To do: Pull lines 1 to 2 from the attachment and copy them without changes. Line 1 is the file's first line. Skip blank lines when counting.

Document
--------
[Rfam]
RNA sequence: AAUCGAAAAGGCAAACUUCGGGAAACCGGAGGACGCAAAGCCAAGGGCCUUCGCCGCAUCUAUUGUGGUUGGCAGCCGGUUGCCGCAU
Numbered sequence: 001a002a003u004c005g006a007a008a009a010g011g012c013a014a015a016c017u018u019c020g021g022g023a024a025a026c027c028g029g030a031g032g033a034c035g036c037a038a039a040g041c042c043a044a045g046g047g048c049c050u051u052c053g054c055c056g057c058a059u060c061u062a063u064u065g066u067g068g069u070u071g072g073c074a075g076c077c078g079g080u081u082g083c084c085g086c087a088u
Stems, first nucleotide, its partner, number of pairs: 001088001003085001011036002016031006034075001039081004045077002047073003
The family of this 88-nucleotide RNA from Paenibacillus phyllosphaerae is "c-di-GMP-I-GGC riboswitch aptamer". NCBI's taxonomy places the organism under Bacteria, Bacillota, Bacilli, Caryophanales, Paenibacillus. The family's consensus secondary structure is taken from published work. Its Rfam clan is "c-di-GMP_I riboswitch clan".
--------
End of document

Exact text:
[Rfam]
RNA sequence: AAUCGAAAAGGCAAACUUCGGGAAACCGGAGGACGCAAAGCCAAGGGCCUUCGCCGCAUCUAUUGUGGUUGGCAGCCGGUUGCCGCAU